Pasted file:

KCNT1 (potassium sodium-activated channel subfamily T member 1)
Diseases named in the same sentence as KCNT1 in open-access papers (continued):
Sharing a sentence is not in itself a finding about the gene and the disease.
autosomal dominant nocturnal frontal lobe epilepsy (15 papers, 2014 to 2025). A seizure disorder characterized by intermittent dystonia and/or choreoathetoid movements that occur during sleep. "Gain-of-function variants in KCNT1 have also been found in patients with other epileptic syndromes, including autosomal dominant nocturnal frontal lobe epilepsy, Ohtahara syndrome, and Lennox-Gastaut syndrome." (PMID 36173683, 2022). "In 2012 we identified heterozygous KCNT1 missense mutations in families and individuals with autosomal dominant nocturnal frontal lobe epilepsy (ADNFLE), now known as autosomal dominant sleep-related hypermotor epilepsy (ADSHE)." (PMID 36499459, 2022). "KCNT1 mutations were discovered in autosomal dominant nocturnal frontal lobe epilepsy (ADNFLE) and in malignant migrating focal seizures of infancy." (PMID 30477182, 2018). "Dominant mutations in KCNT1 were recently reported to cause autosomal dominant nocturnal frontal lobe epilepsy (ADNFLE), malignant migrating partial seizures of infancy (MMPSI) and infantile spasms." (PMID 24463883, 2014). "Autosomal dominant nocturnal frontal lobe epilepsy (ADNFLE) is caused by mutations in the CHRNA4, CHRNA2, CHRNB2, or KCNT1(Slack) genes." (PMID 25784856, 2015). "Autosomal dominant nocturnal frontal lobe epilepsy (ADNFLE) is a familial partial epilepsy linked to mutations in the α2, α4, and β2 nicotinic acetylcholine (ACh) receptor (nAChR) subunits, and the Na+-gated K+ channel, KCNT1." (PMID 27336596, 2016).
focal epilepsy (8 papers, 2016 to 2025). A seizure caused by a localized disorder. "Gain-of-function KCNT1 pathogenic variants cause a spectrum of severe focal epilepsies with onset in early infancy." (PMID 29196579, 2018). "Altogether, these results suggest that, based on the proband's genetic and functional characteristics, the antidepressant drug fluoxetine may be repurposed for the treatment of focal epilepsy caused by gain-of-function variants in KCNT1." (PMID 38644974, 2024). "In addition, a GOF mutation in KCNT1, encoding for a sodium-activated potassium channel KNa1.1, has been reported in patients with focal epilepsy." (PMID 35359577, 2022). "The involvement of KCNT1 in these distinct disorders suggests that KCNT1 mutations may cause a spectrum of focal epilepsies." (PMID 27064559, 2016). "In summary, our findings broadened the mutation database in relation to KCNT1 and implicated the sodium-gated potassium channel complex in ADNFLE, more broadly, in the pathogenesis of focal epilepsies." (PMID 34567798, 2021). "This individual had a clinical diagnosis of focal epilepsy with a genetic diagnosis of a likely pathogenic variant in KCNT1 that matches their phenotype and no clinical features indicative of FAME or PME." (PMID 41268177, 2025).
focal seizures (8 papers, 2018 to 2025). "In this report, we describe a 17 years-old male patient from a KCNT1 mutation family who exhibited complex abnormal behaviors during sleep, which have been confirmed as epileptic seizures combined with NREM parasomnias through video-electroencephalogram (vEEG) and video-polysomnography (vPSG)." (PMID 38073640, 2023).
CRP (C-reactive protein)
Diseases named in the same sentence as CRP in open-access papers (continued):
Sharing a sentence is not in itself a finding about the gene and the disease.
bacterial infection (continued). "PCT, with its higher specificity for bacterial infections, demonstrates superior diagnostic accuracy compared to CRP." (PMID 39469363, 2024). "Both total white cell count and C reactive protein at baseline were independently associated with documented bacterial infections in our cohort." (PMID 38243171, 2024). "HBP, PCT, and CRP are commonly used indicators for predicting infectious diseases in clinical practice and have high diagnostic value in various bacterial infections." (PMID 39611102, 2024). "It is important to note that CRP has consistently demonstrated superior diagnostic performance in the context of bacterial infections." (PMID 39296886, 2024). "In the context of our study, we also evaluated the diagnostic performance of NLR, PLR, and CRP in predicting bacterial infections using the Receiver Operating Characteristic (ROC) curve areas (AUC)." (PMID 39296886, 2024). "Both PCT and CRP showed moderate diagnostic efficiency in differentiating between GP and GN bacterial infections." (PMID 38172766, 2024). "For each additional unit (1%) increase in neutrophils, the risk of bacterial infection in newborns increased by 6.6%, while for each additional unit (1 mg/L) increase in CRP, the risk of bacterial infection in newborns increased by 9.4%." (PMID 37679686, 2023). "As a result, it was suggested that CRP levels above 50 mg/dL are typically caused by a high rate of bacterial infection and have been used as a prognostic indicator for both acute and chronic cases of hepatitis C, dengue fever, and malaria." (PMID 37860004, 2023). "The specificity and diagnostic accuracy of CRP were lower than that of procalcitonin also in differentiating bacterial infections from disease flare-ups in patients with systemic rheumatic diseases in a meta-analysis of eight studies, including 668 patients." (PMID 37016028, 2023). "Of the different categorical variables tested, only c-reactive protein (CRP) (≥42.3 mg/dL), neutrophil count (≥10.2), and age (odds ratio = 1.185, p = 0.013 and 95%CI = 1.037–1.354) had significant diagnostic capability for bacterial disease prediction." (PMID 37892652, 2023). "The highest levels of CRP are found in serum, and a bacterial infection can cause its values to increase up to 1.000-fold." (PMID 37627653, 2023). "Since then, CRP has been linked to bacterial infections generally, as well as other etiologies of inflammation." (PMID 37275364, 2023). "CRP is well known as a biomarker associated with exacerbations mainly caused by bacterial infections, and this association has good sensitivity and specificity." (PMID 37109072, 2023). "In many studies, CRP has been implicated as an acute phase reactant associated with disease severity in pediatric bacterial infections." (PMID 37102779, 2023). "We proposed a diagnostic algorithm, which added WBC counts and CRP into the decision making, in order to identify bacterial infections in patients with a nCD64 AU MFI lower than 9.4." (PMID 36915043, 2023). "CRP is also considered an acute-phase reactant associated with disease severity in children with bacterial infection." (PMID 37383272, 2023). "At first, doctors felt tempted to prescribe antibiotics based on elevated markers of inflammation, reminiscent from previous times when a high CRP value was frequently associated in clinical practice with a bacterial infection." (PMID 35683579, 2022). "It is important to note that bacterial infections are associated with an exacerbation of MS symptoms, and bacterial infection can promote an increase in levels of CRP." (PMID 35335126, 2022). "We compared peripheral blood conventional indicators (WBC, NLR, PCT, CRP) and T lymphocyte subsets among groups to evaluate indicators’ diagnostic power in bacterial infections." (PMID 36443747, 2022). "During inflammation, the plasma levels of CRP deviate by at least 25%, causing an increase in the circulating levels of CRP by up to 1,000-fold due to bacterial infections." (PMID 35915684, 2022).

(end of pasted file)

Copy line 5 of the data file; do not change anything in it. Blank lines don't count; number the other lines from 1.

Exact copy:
focal epilepsy (8 papers, 2016 to 2025). A seizure caused by a localized disorder. "Gain-of-function KCNT1 pathogenic variants cause a spectrum of severe focal epilepsies with onset in early infancy." (PMID 29196579, 2018). "Altogether, these results suggest that, based on the proband's genetic and functional characteristics, the antidepressant drug fluoxetine may be repurposed for the treatment of focal epilepsy caused by gain-of-function variants in KCNT1." (PMID 38644974, 2024). "In addition, a GOF mutation in KCNT1, encoding for a sodium-activated potassium channel KNa1.1, has been reported in patients with focal epilepsy." (PMID 35359577, 2022). "The involvement of KCNT1 in these distinct disorders suggests that KCNT1 mutations may cause a spectrum of focal epilepsies." (PMID 27064559, 2016). "In summary, our findings broadened the mutation database in relation to KCNT1 and implicated the sodium-gated potassium channel complex in ADNFLE, more broadly, in the pathogenesis of focal epilepsies." (PMID 34567798, 2021). "This individual had a clinical diagnosis of focal epilepsy with a genetic diagnosis of a likely pathogenic variant in KCNT1 that matches their phenotype and no clinical features indicative of FAME or PME." (PMID 41268177, 2025).